There’s a big debate raging, sparked by the new Common Core State Standards, which require public schools to ramp up the use of nonfiction text in the classroom in a big way. ?There seems to be a lot of back and forth about whether or not these new standards will help or hurt our children. ?Will they be more prepared for college and the workplace? ?Or will their imaginations die on the vine?
Personally, I don’t know the answer to these questions. ?I do know that my own kids have been exposed to both fiction and nonfiction at home and in the classroom, and seem to be equally enamored of both. ?At the moment, my daughter delights in reporting the adventures of the mouse protagonist of The Tale of Despereaux which she is reading at school, and my son has just surfaced from total immersion in the Alex Rider adventure books now that he’s read all nine cover to cover. ?But when he came home with a biography book report assignment, they both started reading the “Who Was” stories and now they can’t get enough of Helen Keller, Paul Revere and a number of other historical figures who, while not talking animals or super spies, are heroes in their own right.
As an English major and avid reader of fiction, I confess to a bias toward flights of fancy over the more prosaic. ?I also happen to be married to a History major who will back Stephen Ambrose to my Jane Austen any day. ?I’m not sure who would win that particular fight–I like to think that the power of Persuasion could hold its own even against Undaunted Courage. ?Truthfully, though, it needn’t be a fight at all, but rather a united front with a common goal:?inspiring our kids to read, read, read!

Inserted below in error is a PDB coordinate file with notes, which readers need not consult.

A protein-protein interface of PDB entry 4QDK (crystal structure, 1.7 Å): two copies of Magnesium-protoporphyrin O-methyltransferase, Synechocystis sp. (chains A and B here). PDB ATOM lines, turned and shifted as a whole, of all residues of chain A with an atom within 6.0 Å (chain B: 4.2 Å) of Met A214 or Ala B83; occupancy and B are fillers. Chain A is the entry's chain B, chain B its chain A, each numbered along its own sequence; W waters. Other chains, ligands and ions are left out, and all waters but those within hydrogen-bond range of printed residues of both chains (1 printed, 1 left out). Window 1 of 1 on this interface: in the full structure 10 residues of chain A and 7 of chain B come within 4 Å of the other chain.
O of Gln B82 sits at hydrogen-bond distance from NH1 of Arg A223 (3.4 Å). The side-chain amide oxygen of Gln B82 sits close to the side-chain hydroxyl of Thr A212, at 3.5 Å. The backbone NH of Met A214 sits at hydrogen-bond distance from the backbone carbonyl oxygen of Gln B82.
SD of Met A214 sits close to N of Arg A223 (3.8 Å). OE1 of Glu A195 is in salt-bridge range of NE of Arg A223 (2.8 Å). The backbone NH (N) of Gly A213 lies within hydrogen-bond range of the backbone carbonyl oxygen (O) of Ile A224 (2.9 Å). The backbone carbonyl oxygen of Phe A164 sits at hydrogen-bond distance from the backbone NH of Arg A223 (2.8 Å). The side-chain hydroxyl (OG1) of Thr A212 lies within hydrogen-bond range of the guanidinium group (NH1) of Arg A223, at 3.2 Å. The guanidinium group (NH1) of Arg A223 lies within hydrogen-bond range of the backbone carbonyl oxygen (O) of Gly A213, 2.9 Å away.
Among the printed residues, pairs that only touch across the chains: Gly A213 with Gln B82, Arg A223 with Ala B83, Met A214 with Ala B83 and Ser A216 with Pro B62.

At the end of the day, encouraging them to read by exposing them to a wide variety of genres and subject matter is the best way I can think of to start them on the path to becoming lifelong booklovers. ??And that’s a love affair that should start at home, before they can even read the word curriculum.
Here’s why we like ALL kinds of books!
Fiction/Sci-Fi/Fantasy??Let your child’s imagination run wild with books that allow them to think outside the box and foster creativity, while ?exposing them to universal themes in a nonthreatening manner.
History and Historical Fiction ?Allow them to learn from and about history! ?They will gain a different perspective on the present by connecting more deeply with the events and characters of the past.
Biography? Kids get inspired by biographies and often can identify with role models and inspiring people when they know more about their life stories.
Informational??Why, why, why? ?Kids are full of questions, about how things work, why things are the way they are, and these kinds of books provide the answers they crave. ?Kids often love becoming an “expert” on topics that interest them!
Poetry ?Rhyming can help teach kids how language works, and often children’s poetry can be whimsically funny. ?In addition to some chuckles, what a great medium for kids who aren’t ready for the focus required of lengthier writing.